Storming government buildings and driving 62-year-old Ukrainian President Viktor Yanukovich out of Kiev, an improbable band to pro-Democracy protestors led by 42-year-old former heavyweight boxing champion Vitali Klitschko and 45-year-old nationalist Svoboda Party leader Oleh Tyahnibok completed a coup. After violent protests causing nearly 100 deaths, Ukrainian opposition groups seized the moment while Russian President Vladimir Putin prepared for the closing ceremonies at the Sochi Winter Olympics. Driving Yanukovich out of Kiev makes Putin’s job all the more impossible to reinstate his Russian-backed ally, still insisting he’s Ukraine’s legitimate leader. While Yanukovich complained about hooliganism losing power, his rival in the 2010-runoff election 53-year-old Yulia Tymoshenko was released from prison in the eastern city of Kharviv.
When the Sochi Olympics end Feb. 23, Putin will have some fateful decisions when it comes to the Ukraine. Owed billions of dollars in gas and oil purchases, Yanukovich promised to pay his obligations to the Kremlin. When Putin and Yanukovich agreed Dec. 17, 2013 to a $15 billion deal to buy Ukrainian debt and lower gas prices, protesters erupted violently, fearing the pro-Russian president was getting in bed with Moscow. Two months later, Yanukovich finds himself out of a job, driven from power, like Egypt’s Mohammed Morsi, by an angry mob. “They are trying to scare me. I have no intention to leave the country. I am not going to resign; I’m the legitimately elected president,” Yanukovich told a national TV audience looking shell-shocked by the turn of events. Few protesters in Kiev understand the geopolitical or Cold War implications of the revolution.
Rejecting the coup as nothing but criminal activity, Yanukovich appealed to Moscow to rescue his failing government. “Everything that is happening today is to a greater degree, vandalism and banditry and a coup d’etat,” said Yanukovich. “I will do everything to protect my country from break-up, to stop bloodshed,” appealing to Putin to intervene. Ukrainians living in Kiev and other Western cities like Lviv and Odessa, want no part of Yanukovich’s Russian-backed government. Today’s anti-Russian revolution parallels Ukraine’s declaration of independence Aug. 24, 1991, only two months before the Soviet Union disbanded Dec. 25, 1991. Protesters led by Klitschko and Tyahnibok rejected Yanukovich’s growing ties with Moscow, seeing financial ties as betraying Ukraine’s independence. Not all of Ukraine’s 46 million-population agrees with Klitschko’s anti-Russian views.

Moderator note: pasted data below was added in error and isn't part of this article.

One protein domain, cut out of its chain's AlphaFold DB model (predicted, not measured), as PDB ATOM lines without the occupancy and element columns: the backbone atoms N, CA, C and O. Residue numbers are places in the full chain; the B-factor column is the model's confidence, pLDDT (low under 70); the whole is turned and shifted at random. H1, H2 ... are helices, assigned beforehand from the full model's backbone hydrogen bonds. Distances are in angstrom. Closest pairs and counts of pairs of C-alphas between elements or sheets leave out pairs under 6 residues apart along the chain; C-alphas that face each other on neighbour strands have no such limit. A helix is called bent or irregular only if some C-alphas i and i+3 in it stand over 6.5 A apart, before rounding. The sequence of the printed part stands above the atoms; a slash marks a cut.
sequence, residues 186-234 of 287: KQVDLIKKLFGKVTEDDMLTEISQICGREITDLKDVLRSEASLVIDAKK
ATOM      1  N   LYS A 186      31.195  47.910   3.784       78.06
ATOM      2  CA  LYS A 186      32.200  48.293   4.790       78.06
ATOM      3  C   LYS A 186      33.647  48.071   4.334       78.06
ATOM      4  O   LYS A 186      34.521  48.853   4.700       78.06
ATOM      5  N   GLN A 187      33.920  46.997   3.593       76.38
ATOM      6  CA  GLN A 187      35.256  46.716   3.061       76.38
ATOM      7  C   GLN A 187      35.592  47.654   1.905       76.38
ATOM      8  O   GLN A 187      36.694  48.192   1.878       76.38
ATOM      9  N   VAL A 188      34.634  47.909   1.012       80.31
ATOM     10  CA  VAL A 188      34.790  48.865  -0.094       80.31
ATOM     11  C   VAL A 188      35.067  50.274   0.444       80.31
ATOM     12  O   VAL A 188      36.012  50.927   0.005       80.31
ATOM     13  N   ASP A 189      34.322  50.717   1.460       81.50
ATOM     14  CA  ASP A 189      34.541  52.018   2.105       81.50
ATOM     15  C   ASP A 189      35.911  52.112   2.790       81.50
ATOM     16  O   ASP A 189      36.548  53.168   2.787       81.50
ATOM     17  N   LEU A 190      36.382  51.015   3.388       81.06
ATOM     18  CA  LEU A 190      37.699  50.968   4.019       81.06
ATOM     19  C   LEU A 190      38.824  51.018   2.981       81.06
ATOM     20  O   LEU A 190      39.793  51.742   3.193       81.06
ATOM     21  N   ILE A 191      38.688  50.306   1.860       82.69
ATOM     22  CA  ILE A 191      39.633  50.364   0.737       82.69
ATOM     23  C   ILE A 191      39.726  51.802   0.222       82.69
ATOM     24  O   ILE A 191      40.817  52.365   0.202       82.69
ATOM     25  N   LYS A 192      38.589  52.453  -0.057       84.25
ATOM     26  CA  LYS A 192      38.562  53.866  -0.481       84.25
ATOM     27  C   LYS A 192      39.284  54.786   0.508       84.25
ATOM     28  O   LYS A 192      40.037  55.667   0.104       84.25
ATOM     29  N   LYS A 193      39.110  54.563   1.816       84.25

Yesterday’s peace deal signed reluctantly by Yanukovich and Klitschko didn’t last long while protesters stormed government offices, driving Yanukovich into exile. “The people have won, because we fought for our future,” Klitschko told cheering supporters in Kiev’s Independence Square. “It’s only the beginning of the battle,” referring to possible Russian retaliation that could split the Ukraine into two autonomous regions, East and West. When the Winter Olympics end tomorrow, Putin will have some fateful decisions, including Russia’s response to today’s revolution. Joining protesters in Independence Square, the blond, long-hair-braided Yulia Tymoshenko promised that the revolution would not be in vain. After serving two-and-a-half years in prison, she promised to run for president, returning Ukraine to the ideals of the 1994 Orange Revolution, promising more democracy.
With the Ukrainian parliament passing legislation removing Yanukovich from power, scheduling elections for May 25, limiting presidential powers, naming a new interior minister and releasing Tymoshenko from prison, Yanukovich refused to sign-off. Ukraine’s parliament, including Yanukovich supporters, passed the resolutions with strong majorities. Russian Foreign Minister Sergei Lavrov called on foreign minister from Germany, France and Poland to condemn the opposition’s takeover. Signaling that the military sided with opposition, the military refused to take a sides, other than saying they’re siding with people. Protesters around Kiev and other Western cities tore down statues of Lenin, symbolically rejecting Moscow’s rule. Fueled by an Internet-driven generation, Ukrainian protests symbolized a rejection of the old Russian guard, asking for new ties with European Union.
Completing a bloodless coup today, Ukrainian protesters rejected ties to Moscow, insisting on new leadership and relationship to the EU. Now that Yanukovich was driven from power, it’s going to be difficult to have Moscow reinstate him. If Putin rejects protesters’ actions, he may do what he did in 2008 in Georgia, carving up the country into pro-Russian enclaves. With the EU backing pro-Democracy protesters, it’s going to be difficult for Putin to maintain power while rejecting the revolution as terrorist action. Objections to Yanukovich stemmed from alleged corruption but, more importantly, his ties to Moscow. Whether or not the Kremlin wants to keep a firm grip on power, the Ukrainian people have spoken. “These are heroes of Ukraine who gave their lives so that we could live in a different country without Yanukovich,” said 32-year-old pro-revolution protester Viktor Fedoruk
About the Author
John M. Curtis writes politically neutral commentary analyzing spin in national and global news. He’d editor of OnlineColumnist.com and author of Dodging The Bullet and Operation Charisma.